Egypt’s budget deficit will likely hover around 14.5 percent of its gross national product (GNP) by the end of the 2014/2015 fiscal year, unless any of the planned reforms in the country's tax system and state-subsidy programme are implemented, Finance Minister Hany Kadry Demian announced on Sunday.
In a phone interview on private Egyptian satellite channel CBC, Demian told host Lamis El-Hadidy that the finance ministry had finished preparing the budget for the coming fiscal year – while at the same time drawing up a comparative budget which did not take into account any of the government’s ambitious economic reforms.
Egypt’s interim cabinet, the second in office since the ouster of Islamist president Mohamed Morsi last July, has vowed to bring the country's budget deficit to 11-12 percent by the fiscal year's end and implement a long-suspended property tax.
Other promises include raising income tax on the wealthy and replacing sales taxes with a comprehensive Value Added Tax (VAT).
While the property tax has yet to be signed into law by interim President Adly Mansour after being recently amended, the income tax hike and VAT are yet to be approved by the cabinet.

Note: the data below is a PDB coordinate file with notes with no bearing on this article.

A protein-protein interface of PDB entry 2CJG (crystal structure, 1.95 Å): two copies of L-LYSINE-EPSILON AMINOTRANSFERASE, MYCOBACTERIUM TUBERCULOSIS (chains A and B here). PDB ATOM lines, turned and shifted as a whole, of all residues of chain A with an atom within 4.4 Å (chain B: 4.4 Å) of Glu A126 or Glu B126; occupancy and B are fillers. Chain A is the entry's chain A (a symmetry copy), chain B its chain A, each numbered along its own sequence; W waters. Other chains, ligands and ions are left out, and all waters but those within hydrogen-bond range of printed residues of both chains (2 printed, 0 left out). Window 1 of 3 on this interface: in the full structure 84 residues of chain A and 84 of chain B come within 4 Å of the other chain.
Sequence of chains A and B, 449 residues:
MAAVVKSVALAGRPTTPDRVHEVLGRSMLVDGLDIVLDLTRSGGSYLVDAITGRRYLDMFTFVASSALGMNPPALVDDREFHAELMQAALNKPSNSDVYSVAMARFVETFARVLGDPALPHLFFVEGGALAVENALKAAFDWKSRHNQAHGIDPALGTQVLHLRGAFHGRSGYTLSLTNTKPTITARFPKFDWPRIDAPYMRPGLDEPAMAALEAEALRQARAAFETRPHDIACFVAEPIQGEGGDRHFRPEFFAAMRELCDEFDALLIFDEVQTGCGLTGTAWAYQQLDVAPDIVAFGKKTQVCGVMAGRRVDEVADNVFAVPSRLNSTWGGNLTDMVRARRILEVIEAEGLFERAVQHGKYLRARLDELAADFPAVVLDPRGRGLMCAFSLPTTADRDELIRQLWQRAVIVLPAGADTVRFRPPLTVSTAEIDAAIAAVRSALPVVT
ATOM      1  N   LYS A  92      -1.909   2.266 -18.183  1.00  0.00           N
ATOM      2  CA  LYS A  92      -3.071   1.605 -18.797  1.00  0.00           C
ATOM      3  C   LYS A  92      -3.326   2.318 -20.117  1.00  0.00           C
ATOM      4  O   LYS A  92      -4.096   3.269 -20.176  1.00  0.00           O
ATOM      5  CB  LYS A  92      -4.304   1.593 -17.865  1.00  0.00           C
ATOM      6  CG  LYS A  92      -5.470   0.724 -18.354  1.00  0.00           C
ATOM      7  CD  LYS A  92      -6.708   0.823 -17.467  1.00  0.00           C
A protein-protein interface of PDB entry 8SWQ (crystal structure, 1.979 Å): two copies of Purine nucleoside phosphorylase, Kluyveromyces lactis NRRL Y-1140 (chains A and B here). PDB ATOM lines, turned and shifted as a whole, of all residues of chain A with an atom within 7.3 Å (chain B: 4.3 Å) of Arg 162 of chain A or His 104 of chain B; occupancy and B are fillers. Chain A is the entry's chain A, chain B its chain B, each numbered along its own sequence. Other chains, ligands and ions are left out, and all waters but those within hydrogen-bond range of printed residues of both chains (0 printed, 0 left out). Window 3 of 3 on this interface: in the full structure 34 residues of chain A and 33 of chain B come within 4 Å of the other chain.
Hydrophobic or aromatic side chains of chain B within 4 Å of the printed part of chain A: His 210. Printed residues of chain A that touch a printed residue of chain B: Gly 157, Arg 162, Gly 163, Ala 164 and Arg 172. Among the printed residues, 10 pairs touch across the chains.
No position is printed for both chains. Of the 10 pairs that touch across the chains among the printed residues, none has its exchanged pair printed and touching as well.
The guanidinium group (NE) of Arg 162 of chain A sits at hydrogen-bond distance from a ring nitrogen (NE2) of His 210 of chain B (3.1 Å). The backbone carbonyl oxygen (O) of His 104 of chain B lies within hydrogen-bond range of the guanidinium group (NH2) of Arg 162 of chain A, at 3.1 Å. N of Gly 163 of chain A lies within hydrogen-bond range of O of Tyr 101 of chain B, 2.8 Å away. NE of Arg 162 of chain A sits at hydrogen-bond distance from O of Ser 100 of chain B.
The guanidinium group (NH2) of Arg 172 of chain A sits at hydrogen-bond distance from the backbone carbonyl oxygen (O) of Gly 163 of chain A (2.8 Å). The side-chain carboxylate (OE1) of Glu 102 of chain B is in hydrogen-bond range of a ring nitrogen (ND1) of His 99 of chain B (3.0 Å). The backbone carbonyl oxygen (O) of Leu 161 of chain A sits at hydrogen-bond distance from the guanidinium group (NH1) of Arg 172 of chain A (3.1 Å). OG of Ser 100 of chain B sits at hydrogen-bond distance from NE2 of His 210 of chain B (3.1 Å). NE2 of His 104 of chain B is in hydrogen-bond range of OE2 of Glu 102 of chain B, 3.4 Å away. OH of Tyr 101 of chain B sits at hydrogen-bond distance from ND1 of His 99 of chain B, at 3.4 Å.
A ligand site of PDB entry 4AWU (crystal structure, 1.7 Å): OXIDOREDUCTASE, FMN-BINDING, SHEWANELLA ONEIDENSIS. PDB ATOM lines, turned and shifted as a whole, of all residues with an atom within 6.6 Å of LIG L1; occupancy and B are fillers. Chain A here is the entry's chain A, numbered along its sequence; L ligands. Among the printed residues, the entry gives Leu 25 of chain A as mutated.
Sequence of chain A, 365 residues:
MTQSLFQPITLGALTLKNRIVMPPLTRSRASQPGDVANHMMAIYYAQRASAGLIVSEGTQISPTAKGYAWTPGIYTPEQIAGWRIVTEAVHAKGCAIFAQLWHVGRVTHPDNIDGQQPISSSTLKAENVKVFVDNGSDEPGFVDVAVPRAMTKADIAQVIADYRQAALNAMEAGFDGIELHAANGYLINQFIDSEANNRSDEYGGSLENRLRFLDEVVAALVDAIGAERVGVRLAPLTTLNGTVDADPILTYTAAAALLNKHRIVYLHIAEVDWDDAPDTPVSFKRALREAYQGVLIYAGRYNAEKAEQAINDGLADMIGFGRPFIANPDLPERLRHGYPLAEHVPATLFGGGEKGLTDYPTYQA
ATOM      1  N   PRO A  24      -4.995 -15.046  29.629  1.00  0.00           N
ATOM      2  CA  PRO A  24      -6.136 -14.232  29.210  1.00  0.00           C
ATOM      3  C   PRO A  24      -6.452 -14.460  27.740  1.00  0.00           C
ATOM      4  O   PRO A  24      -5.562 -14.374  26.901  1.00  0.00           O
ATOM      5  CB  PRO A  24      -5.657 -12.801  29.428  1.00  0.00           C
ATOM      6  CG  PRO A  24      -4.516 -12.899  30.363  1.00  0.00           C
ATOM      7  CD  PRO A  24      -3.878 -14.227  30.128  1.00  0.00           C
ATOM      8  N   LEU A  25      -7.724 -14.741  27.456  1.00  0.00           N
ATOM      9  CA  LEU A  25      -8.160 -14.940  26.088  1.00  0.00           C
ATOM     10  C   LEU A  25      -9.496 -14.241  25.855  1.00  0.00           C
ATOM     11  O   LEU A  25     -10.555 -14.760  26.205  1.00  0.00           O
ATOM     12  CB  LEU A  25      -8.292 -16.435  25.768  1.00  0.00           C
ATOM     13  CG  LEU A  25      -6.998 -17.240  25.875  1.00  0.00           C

The government has also vowed to begin cutting down on the state’s antiquated and bloated fuel subsidy program, which Demian estimates will account for LE130 billion in expenditures on this year’s state budget.
“This is omitting the other part of the subsidies which is not accounted for on the state budget, ” added Demian, referring to petrol products that are produced locally and therefore not factored in as expenditures on the official state budget, “a calculation which makes no sense.”
If the opportunity cost of selling locally produced fuel at market price is counted, total subsidies for this year will reach LE300 billion, said the minister.
Last year, Egypt paid LE120 billion in fuel subsidies, equivalent to a fifth of its total budget expenditures.
It is still unclear when and how the cabinet of interim Prime Minister Ibrahim Mahleb will implement the politically sensitive subsidy reforms.
An official source told Al-Ahram's Arabic newspaper that the cabinet was considering raising the costs of three widely-used forms of petrol – 92 octane, 80 octane and diesel, all of which will be LE1 ($0.14) higher per litre, in what would be the first such price hike in eight years.
"There is no nice time to cut subsidies, but the government has to," former petroleum minister Osama Kamal told Ahram Online on Sunday.
The country's budget deficit reached 14 percent – LE240 billion ($34.8 billion) – in the fiscal year 2012/13.